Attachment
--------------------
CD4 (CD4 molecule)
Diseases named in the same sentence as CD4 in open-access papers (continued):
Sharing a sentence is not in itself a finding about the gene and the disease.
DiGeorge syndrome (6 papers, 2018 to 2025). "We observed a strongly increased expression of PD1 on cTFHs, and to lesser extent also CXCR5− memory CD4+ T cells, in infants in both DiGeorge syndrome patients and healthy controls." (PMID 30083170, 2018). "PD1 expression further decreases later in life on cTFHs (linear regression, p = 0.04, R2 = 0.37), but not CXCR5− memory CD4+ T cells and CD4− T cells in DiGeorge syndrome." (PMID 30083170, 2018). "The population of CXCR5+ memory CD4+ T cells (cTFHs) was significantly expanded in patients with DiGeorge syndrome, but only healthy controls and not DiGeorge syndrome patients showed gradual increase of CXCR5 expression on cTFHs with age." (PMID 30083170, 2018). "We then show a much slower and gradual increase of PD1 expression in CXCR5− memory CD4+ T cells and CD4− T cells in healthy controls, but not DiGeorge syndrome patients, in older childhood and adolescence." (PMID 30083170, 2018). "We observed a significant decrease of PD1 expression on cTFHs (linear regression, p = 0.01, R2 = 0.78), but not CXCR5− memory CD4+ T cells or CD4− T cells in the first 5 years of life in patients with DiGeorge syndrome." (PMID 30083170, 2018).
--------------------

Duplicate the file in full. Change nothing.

CD4 (CD4 molecule)
Diseases named in the same sentence as CD4 in open-access papers (continued):
Sharing a sentence is not in itself a finding about the gene and the disease.
DiGeorge syndrome (6 papers, 2018 to 2025). "We observed a strongly increased expression of PD1 on cTFHs, and to lesser extent also CXCR5− memory CD4+ T cells, in infants in both DiGeorge syndrome patients and healthy controls." (PMID 30083170, 2018). "PD1 expression further decreases later in life on cTFHs (linear regression, p = 0.04, R2 = 0.37), but not CXCR5− memory CD4+ T cells and CD4− T cells in DiGeorge syndrome." (PMID 30083170, 2018). "The population of CXCR5+ memory CD4+ T cells (cTFHs) was significantly expanded in patients with DiGeorge syndrome, but only healthy controls and not DiGeorge syndrome patients showed gradual increase of CXCR5 expression on cTFHs with age." (PMID 30083170, 2018). "We then show a much slower and gradual increase of PD1 expression in CXCR5− memory CD4+ T cells and CD4− T cells in healthy controls, but not DiGeorge syndrome patients, in older childhood and adolescence." (PMID 30083170, 2018). "We observed a significant decrease of PD1 expression on cTFHs (linear regression, p = 0.01, R2 = 0.78), but not CXCR5− memory CD4+ T cells or CD4− T cells in the first 5 years of life in patients with DiGeorge syndrome." (PMID 30083170, 2018).